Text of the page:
Top Posts & Pages
Tagsapiary Bait hives bees Bee Shed blow torch Boat Brentford honey Brood Box Buckfast queen Bug Hotel Canal Cell builder hive comb honey Crocus crush and strain Crystallization Cultivate London drone comb Drones Feral Foundationless frames Garden gate Grafting green wood Hen Corner Honey Honey Labels Insulation Jars Kew Gardens Locks Mating nucs Mead National Honey Show Nosema Oxalic acid Queen queen cells Queen Rearing recycled Scorching Scout Bees Solar wax extractor spoon carving Steam wax extractor Supers Swarm Tabletop sale TBH Tool Box Veg Warming Cabinet Warming honey Wax wax starter strip Wild Colony
Interesting Honey Bee Facts
Depending on the time of year with its peak in spring to early summer and a strong drop in the winter, the beehive is home to one queen, a few thousand drones (male bees) and 20,000-70,000 worker bees (female bees)
During the productive period worker bees live on average 45 days, the drones four months or shorter if he mates and dies in the process with a virgin queen. The queen can live up to 4-5 years and during the peak productive season can lay up to 2000 eggs a day.
During the peak months the bees may decide to swarm and approx half the colony will leave with the queen to establish a new nest and colony. The remaining bees will raise a new queen and continue the colony. The bees see swarming as reproduction.
The worker bees do all the work in the hive, tend to the queen, raise the brood, defend the hive, collect pollen, water and nectar. The drones do very little if anything and their main sole purpose in life is to mate with a virgin queen.
For the bees to produce a one pound jar of honey (450g) they will have to fly the equivalent of 45,000 miles, visit approx two million flowers and a single bees lifetime work is approx one twelfth of a teaspoon.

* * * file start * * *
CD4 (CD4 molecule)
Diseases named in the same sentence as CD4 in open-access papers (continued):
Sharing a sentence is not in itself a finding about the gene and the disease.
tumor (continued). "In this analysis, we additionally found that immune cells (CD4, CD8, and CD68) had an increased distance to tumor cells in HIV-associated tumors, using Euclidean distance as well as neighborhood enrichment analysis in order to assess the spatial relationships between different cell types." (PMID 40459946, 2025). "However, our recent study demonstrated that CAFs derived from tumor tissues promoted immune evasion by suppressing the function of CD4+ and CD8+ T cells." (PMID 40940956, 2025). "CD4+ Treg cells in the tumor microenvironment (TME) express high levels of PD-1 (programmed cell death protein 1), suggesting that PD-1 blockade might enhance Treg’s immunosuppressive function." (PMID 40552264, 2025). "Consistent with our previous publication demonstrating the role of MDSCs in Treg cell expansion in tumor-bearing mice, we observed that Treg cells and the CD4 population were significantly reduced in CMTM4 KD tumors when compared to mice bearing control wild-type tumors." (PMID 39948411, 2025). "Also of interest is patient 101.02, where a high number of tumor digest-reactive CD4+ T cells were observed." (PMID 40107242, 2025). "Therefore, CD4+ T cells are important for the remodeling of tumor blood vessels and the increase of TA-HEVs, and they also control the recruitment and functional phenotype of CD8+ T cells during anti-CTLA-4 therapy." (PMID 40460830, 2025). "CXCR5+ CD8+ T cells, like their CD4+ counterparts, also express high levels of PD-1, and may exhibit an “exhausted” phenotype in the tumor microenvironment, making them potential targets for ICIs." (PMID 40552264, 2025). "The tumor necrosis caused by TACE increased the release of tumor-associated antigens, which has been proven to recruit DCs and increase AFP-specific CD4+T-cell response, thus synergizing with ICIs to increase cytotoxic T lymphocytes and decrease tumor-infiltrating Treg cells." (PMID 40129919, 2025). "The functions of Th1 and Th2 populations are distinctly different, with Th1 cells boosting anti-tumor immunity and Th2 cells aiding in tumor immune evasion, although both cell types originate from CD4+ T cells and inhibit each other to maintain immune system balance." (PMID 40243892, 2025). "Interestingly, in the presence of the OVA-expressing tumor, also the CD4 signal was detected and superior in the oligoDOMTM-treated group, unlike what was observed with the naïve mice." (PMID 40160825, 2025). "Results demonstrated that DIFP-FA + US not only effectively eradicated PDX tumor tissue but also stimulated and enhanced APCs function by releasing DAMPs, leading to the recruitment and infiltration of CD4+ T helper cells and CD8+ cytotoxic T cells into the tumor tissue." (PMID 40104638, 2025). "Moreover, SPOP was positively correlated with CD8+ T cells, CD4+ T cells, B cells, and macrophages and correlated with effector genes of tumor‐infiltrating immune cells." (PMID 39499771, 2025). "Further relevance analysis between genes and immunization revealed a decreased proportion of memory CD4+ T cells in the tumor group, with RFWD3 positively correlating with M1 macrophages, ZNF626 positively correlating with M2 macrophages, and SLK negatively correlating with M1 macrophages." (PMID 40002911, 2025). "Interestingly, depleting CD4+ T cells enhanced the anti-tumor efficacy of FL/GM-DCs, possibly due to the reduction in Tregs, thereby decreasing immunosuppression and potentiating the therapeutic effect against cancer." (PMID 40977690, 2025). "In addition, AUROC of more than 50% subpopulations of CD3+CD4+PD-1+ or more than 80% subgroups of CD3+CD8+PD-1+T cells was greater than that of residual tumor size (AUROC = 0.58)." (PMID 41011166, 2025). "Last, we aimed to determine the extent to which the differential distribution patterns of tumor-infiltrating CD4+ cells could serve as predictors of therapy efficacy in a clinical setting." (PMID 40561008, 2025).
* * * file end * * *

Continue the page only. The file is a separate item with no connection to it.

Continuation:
The bees collect nectar from plants with a comfortable radius of two miles from the hive and on collecting this nectar special glands secrete an enzyme that mixes with the nectar, it is this enzyme that helps to turn the nectar into honey. On returning to the hive the bees deposit the nectar into the honeycomb cells. This nectar has a high moisture content of approx 80% and the bees move the nectar around the hive and fan the hive with their wings to reduce the moisture content down to 20% and lower at this point they cap the honey with a wax capping and then its lovely honey.
Nectar and honey provide the bees with carbohydrates, but for most of their nutrition they require pollen. The bees collect the pollen from flowers and in doing so provide us with much needed pollination of crops ect. The pollen is carried back to the hive on their specially adapted back legs in their pollen baskets. A single bee can carry approx one third of her own body weight in pollen approx 10 mg and a single hive in a full season may require 45 kg’s of pollen and that is approx 1,500,000 pollen collecting flights,
The bees have one final duty to perform before winter. As the season is coming to an end and the drones are no longer needed, they throw the drones out of the hive to perish.
Tag Archives: bees
Its been some time since I mentioned this rather overgrown suburban garden that is now a veg factory and insect feeder. The furthest bed was planted with three types of Kale and boy no matter how fast I eat … Continue reading